Graduation Year


Document Type




Degree Name

Doctor of Philosophy (Ph.D.)

Degree Granting Department


Major Professor

Giovanna Benadusi, Ph.D.

Committee Member

William Murray, Ph.D.

Committee Member

Anne Koenig, Ph.D.

Committee Member

Jennifer Dukes-Knight, Ph.D.


Medieval English Anchorites, Salvation, Mysticism, Hermits, Twelfth-Century Vitae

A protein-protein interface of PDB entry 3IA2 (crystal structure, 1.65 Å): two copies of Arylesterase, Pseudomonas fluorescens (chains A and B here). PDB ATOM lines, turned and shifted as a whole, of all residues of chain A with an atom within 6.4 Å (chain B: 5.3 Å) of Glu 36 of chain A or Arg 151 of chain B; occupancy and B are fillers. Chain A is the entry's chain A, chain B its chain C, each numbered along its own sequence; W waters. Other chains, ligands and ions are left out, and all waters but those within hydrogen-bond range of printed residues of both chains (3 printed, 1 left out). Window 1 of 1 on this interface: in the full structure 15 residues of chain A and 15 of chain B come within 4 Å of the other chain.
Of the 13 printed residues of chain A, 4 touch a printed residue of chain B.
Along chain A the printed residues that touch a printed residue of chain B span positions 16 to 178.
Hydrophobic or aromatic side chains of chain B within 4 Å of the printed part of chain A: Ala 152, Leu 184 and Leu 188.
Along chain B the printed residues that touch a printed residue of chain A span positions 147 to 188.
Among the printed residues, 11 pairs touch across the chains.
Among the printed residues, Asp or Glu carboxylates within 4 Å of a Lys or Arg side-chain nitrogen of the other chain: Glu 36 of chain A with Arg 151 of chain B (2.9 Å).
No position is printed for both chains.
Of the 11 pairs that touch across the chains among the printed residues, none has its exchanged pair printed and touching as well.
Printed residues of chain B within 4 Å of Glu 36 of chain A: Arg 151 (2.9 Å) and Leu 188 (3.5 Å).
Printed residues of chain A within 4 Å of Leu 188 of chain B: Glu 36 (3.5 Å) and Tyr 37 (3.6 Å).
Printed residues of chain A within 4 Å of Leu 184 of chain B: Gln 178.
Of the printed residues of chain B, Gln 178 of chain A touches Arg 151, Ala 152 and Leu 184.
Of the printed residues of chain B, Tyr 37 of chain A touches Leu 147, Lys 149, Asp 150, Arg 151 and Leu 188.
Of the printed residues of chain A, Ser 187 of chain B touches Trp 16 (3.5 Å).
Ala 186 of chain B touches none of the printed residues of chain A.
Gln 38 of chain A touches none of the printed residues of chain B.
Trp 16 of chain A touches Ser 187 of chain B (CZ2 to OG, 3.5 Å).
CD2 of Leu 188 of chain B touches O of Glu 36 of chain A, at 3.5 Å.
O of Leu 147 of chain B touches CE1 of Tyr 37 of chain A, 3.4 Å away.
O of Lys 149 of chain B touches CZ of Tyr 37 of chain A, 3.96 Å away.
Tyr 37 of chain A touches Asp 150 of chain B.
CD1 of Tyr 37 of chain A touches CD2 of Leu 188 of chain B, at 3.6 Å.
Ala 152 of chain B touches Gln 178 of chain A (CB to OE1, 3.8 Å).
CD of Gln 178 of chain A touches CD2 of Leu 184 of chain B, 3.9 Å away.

This dissertation explores the different ways medieval authors conceived of anchoritism and solitary life by focusing on three important phases of the movement which are represented by Wulfric of Haselbury, Christina of Markyate, and fourteenth-century mystics. It is grounded in the medieval English anchoritic literature that was produced by religious scholars between the eleventh and fourteenth centuries. Initially, lacking a tradition of their own and a language to articulate the anchoritic experience, medieval hagiographers borrowed the desert imagery from the story of the early fathers who lived in the Syrian and Egyptian deserts, which they viewed as a place of solitude and physical suffering and in which they sought perfection and salvation. While acts of penitence and the sacrament of penance would never be removed from the economy of salvation, by the eleventh century, the desert was no longer a viable analogue for salvation. I argue that in the course of the twelfth and thirteenth centuries, new ideas of what constituted salvation and how it was fulfilled were elaborated. The cell became the place in which devotion to the sacraments was fulfilled, and it was this sacramental devotion, particularly the Eucharist but also marriage and holy orders, not physical isolation that imbued anchorites with exceptional holiness and led them to salvation. A century later a new understanding of the economy of salvation emerged, which deemphasized the physical body and was grounded in mysticism or the inward migration of the spiritual center. This was the final transformation in medieval English anchoritism and the narratives of the reclusive changed to reflect that turn.